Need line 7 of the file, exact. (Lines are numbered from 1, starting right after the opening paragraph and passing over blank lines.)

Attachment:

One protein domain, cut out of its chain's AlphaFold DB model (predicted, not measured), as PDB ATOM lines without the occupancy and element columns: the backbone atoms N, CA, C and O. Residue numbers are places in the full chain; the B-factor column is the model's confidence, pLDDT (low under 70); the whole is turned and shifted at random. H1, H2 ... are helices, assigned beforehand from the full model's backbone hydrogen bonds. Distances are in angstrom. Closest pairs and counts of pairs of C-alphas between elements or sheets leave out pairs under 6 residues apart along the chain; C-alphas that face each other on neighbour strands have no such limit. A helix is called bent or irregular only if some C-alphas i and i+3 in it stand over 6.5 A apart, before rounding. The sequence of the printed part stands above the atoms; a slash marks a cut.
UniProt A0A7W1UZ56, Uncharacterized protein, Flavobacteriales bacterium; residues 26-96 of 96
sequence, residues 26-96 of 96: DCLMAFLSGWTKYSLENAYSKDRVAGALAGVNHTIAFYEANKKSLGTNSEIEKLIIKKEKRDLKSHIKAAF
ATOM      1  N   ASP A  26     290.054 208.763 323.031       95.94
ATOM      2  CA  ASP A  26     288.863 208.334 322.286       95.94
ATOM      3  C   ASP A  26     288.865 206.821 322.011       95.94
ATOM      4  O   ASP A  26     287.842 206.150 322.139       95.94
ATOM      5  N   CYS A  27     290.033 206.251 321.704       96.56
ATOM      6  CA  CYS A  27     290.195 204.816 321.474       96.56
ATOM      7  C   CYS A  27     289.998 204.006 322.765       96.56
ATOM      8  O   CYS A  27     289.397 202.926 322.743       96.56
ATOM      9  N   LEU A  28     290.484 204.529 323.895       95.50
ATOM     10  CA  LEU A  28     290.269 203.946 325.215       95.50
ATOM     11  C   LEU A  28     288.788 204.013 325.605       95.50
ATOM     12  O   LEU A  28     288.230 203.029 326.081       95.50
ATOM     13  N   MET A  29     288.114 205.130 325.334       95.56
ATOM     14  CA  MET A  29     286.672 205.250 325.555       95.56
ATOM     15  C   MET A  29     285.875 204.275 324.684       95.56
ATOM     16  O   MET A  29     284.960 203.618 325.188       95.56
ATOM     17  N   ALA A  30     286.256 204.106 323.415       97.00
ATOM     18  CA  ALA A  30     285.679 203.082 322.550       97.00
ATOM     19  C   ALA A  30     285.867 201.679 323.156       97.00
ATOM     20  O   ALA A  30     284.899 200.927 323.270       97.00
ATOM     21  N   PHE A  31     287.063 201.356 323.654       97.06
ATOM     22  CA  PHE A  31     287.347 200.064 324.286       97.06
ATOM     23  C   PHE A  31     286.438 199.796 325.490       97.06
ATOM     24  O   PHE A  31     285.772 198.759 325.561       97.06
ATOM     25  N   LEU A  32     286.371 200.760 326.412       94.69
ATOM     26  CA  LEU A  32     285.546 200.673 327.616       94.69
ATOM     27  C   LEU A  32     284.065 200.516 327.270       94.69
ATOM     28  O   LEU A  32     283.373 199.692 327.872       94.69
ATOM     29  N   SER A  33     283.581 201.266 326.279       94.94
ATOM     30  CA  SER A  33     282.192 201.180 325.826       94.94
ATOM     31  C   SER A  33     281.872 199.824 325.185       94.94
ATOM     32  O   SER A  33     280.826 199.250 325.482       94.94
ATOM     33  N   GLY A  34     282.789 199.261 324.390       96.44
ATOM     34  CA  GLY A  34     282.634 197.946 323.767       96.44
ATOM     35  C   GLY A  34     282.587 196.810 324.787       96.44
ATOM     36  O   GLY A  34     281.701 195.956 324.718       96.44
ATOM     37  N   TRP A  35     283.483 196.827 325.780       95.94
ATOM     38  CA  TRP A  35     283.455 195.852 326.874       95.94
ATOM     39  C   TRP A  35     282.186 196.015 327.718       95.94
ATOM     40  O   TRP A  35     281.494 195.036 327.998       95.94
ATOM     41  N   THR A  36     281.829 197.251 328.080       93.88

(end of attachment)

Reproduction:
ATOM      5  N   CYS A  27     290.033 206.251 321.704       96.56